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Moderate and vigorous physical activity every day linked to mid-life cognitive performance

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The amount of time spent in moderate and vigorous physical activity every day is linked to mid-life brain power, indicates research published online in the Journal of Epidemiology & Community Health.

This intensity level seems to be the best for working memory and mental processes, such as planning and organization, and replacing it with just 6-7 minutes of light intensity activity or sedentary behavior every day is associated with poorer cognitive performance, the findings indicate.

Previously published studies link daily moderate and vigorous physical activity, or MVPA for short, to health, but few have included time spent asleep, which makes up the largest component of any 24 hour period, say the researchers.

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They therefore adopted a compositional approach to find out if MVPA relative to all other daily movement behaviors might be best for mid-life cognitive performance.

They drew on participants in the 1970 British Cohort Study, comprising people born across England, Scotland, and Wales in 1970 whose health was tracked throughout childhood and adulthood.

In 2016-18, 8581 participants had reached the ages of 46-47, at which point they were asked to fill in detailed health, background, and lifestyle questionnaires, and to wear an activity tracker for up to 7 days and for 10 at least consecutive hours a day.

They took various cognitive tests for verbal memory (immediate and delayed word recall tasks) and executive function (verbal fluency and processing speed/accuracy).

Scores for each test were summed to produce an overall global score for memory and executive function.

Among those who agreed to wear an activity tracker, 2959 participants were excluded due to device error, insufficient wear time, or failing to fully complete the questionnaires.

The final analysis included 4481 participants, just over half of whom (52%) were women. Two-thirds (66%) were married and 43% were educated up to the age of 18. Over two-thirds (68%) were occasional or non-risky drinkers and half had never smoked.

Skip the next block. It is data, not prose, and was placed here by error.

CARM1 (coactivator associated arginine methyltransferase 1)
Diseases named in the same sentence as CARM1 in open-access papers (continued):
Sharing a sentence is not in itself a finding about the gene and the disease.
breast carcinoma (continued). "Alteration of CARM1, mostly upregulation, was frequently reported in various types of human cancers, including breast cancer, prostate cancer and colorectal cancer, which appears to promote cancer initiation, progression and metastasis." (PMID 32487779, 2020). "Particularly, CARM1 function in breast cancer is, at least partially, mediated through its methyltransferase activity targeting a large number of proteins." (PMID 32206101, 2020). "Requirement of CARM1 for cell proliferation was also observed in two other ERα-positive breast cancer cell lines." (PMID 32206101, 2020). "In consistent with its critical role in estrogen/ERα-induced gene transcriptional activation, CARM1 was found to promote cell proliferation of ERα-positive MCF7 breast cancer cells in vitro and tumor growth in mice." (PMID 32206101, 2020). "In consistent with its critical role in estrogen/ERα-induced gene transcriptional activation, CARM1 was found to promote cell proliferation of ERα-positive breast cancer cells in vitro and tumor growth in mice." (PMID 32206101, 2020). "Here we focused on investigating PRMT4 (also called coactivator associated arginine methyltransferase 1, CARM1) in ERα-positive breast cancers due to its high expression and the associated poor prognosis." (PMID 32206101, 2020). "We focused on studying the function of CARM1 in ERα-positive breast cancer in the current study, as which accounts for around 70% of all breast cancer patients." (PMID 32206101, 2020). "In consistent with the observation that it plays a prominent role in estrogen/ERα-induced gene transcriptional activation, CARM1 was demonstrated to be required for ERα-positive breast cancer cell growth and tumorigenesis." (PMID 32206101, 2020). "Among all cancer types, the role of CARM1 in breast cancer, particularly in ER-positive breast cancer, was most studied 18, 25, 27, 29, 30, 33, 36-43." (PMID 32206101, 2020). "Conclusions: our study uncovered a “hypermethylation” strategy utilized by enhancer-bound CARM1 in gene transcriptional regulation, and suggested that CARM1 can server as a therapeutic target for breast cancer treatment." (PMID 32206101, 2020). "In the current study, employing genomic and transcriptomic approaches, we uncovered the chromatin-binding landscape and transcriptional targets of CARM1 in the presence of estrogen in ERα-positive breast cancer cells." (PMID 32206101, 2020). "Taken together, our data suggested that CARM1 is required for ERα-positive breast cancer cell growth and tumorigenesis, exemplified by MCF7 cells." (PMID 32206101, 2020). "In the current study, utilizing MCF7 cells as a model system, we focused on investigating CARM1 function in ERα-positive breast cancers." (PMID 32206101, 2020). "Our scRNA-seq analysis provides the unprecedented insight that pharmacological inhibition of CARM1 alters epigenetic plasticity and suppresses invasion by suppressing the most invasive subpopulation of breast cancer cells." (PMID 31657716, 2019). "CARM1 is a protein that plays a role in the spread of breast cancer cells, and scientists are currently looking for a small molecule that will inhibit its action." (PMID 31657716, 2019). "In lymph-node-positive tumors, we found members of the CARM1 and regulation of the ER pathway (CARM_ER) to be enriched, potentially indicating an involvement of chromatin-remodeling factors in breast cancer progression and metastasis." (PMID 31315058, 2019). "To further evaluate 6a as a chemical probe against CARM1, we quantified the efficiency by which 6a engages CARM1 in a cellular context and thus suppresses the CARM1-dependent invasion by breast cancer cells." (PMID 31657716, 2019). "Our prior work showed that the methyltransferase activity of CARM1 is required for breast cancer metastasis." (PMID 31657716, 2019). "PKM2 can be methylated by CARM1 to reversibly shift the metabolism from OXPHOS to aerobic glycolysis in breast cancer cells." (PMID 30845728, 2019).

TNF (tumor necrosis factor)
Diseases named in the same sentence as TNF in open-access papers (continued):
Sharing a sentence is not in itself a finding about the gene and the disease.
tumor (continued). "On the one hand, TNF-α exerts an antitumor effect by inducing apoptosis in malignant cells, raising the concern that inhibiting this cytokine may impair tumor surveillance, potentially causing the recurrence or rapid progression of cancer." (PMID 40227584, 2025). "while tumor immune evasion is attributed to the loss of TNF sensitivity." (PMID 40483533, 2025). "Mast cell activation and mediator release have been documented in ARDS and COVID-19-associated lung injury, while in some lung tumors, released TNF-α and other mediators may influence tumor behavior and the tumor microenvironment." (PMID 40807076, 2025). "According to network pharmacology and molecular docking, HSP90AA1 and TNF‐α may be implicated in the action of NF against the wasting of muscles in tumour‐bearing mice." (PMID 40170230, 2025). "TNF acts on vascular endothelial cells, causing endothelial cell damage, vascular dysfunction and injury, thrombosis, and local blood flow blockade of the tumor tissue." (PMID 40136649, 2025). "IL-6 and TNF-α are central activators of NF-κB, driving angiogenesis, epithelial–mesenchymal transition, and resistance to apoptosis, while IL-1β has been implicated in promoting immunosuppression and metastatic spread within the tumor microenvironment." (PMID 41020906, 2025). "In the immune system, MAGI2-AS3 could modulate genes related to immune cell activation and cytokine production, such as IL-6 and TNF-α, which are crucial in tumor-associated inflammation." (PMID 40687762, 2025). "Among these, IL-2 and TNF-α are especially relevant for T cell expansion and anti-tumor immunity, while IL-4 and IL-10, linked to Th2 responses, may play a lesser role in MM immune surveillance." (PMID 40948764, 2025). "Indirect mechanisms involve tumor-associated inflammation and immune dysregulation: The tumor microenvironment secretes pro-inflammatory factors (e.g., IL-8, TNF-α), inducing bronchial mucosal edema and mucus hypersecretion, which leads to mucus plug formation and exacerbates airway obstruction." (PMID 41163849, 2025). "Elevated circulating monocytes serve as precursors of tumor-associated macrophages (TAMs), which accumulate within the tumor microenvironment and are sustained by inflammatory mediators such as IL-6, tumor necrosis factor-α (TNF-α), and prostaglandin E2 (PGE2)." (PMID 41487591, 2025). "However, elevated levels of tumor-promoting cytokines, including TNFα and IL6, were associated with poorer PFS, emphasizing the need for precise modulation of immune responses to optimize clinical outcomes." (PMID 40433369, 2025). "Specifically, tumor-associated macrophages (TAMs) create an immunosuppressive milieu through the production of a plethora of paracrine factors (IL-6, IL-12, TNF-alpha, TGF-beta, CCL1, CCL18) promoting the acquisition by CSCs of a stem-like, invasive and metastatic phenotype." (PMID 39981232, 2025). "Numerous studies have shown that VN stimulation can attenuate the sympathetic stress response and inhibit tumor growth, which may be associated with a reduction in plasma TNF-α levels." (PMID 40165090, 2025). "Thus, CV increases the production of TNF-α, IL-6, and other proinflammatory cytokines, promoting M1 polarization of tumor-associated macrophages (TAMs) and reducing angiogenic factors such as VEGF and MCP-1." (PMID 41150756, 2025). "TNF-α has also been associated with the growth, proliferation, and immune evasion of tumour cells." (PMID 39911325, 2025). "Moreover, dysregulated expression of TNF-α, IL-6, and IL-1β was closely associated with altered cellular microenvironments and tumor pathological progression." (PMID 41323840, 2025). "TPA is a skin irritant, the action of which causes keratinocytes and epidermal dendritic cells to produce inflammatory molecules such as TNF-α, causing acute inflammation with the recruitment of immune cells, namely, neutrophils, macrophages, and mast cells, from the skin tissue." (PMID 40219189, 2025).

Analysis of the activity tracker data showed that participants clocked up an average of 51 minutes of MVPA, 5 hours 42 minutes of light intensity physical activity, 9 hours 16 minutes of sedentary behaviors, and 8 hours 11 minutes of sleep over a 24 hour period.

Time spent in MVPA relative to other types of behavior was positively associated with cognitive performance after adjusting for educational attainment and workplace physical activity. But additional adjustment for health issues weakened these associations.

Sedentary behavior relative to sleep and light physical intensity activity was also positively associated with cognitive performance: a trend which likely reflects greater engagement in cognitively stimulating activities such as reading or working rather than any apparent benefit from watching TV, note the researchers.

The associations were stronger for executive function than they were for memory.

Compared with the average across the sample, participants in the upper half of cognitive performance scores spent more time in MVPA and sedentary behaviors and less time sleeping, while the lowest 25% of scorers clocked up the most light-intensity physical activity.

To better understand the joint associations of movement with cognition, the researchers reallocated time from one component to another, minute by minute, to estimate what impact this might have on global cognitive performance scores.

This revealed increases in scores after MVPA theoretically displaced other activities.